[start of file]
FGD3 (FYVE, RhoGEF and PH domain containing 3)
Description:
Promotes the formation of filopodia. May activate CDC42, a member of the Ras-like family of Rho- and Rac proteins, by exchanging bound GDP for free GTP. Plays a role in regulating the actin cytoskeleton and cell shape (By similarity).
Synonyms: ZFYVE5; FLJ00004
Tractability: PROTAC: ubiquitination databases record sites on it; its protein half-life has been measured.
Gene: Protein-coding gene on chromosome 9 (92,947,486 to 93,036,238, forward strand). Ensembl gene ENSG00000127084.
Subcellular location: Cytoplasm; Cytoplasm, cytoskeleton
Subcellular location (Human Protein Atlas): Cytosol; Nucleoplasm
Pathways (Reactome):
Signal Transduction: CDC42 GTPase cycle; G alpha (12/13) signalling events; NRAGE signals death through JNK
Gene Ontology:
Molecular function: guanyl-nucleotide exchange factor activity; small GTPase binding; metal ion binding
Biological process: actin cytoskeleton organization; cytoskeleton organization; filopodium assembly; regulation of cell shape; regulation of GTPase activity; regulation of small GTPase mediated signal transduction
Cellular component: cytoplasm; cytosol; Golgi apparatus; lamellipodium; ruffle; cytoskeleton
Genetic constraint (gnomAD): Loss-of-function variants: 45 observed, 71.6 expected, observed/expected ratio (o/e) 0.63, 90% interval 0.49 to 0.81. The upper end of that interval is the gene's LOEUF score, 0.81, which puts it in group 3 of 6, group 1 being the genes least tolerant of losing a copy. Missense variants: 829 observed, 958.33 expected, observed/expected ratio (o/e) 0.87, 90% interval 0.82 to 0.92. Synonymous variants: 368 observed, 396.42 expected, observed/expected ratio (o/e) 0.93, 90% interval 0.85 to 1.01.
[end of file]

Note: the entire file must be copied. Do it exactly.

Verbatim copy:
FGD3 (FYVE, RhoGEF and PH domain containing 3)
Description:
Promotes the formation of filopodia. May activate CDC42, a member of the Ras-like family of Rho- and Rac proteins, by exchanging bound GDP for free GTP. Plays a role in regulating the actin cytoskeleton and cell shape (By similarity).
Synonyms: ZFYVE5; FLJ00004
Tractability: PROTAC: ubiquitination databases record sites on it; its protein half-life has been measured.
Gene: Protein-coding gene on chromosome 9 (92,947,486 to 93,036,238, forward strand). Ensembl gene ENSG00000127084.
Subcellular location: Cytoplasm; Cytoplasm, cytoskeleton
Subcellular location (Human Protein Atlas): Cytosol; Nucleoplasm
Pathways (Reactome):
Signal Transduction: CDC42 GTPase cycle; G alpha (12/13) signalling events; NRAGE signals death through JNK
Gene Ontology:
Molecular function: guanyl-nucleotide exchange factor activity; small GTPase binding; metal ion binding
Biological process: actin cytoskeleton organization; cytoskeleton organization; filopodium assembly; regulation of cell shape; regulation of GTPase activity; regulation of small GTPase mediated signal transduction
Cellular component: cytoplasm; cytosol; Golgi apparatus; lamellipodium; ruffle; cytoskeleton
Genetic constraint (gnomAD): Loss-of-function variants: 45 observed, 71.6 expected, observed/expected ratio (o/e) 0.63, 90% interval 0.49 to 0.81. The upper end of that interval is the gene's LOEUF score, 0.81, which puts it in group 3 of 6, group 1 being the genes least tolerant of losing a copy. Missense variants: 829 observed, 958.33 expected, observed/expected ratio (o/e) 0.87, 90% interval 0.82 to 0.92. Synonymous variants: 368 observed, 396.42 expected, observed/expected ratio (o/e) 0.93, 90% interval 0.85 to 1.01.